Latah in Southeast Asia

The article for a Cultural Bound Syndrome I selected was from Robert L. Winzeler on Latah in Southeeast Asia in locations such as Malaysia and Indonesia. Latah is a sudden change in behavioral patterns as a reaction towards foul language and other acts. The research Winzeler used was based off of the idea that Southeast Asians often maintain full control of their body language and keep their composure in situations of intense duress. Latah essentially provides the opposite of this thought through involuntary responses from the body. The effects of this response are numerous and hard to analyze, but clearly manifest themselves in both culture-specific as well as cross-cultural manners. The reaction of Latah seem to mimic that of what would be seen with the response of a child within certain developmental stages. The Malaya Latah have been analyzed as having four levels: the acute (similar to simple reactions to startling situations with an attempt to strike or lash out at the cause), the second would be to react to something as if it would cause mortal terror to them, the third is similar to Tourettes syndrome and involuntary act out mannerisms or words around them at the time, and the final and most severe is the complete obedience to the person who has sparked the Latah in to occurrence.

It is interesting to see how it has been identified as a cultural syndrome despite having worldwide appearances. What seems to be the differentiating factor would be different reactions from different demographics in separate locations. This concept is also seemed to be all within the mind of an individual as opposed to a physical illness. The manner in which to cure this ill is mostly within the power of the mind, in many cases, education on the syndrome and talking through it seems to be something that is the most effective of prophylactics.

Sources:

The Study of Malayan Latah
Robert Winzeler
Indonesia, No. 37 (Apr., 1984), pp. 77-104
Article DOI: 10.2307/3350936
Article Stable URL: http://www.jstor.org/stable/3350936

This Post Has 2 Comments

  1. Mary Normand says:

    I would define culture as a group of people who have the same traditions and beliefs. Sometimes there are many cultures within one country and sometimes cultures transcend living together. The Western culture goes beyond just being in the United States, and there are many cultures within the United States.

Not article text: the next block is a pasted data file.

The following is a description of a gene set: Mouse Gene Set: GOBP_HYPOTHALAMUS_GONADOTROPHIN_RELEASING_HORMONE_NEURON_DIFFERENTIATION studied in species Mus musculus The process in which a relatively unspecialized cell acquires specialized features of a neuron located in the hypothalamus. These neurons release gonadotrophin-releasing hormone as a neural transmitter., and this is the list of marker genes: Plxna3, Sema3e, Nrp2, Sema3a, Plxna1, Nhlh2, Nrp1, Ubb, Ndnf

I don’t think that Latah is a culture-bound syndrome because I think it could be classified as something in western medicine. It sounds like the reason they consider it a culture-bound syndrome is because it is so rare in their culture to be loud or out of control. But in our culture it would just be classified as some type of mental illness. The person may just be under intense pressure, especially since the culture expects people to be quiet and controlled all the time. The disadvantage to considering it a CBS is that they are putting possibly a wide range of disorders into one syndrome. It seems that if someone is acting a little off, they just diagnose the person with latah.
    In western medicine, this syndrome may be considered Tourettes, autism, or even anxiety. Using western biomedicine, this syndrome could be better treated than just “talking through it.”

  2. Mary Normand says:

    I would define culture as a group of people who have the same traditions and beliefs. Sometimes there are many cultures within one country and sometimes cultures transcend living together. The Western culture goes beyond just being in the United States, and there are many cultures within the United States.
    I don’t think that Latah is a culture-bound syndrome because I think it could be classified as something in western medicine. It sounds like the reason they consider it a culture-bound syndrome is because it is so rare in their culture to be loud or out of control. But in our culture it would just be classified as some type of mental illness. The person may just be under intense pressure, especially since the culture expects people to be quiet and controlled all the time. The disadvantage to considering it a CBS is that they are putting possibly a wide range of disorders into one syndrome. It seems that if someone is acting a little off, they just diagnose the person with latah.
    In western medicine, this syndrome may be considered Tourettes, autism, or even anxiety. Using western biomedicine, this syndrome could be better treated than just “talking through it.”

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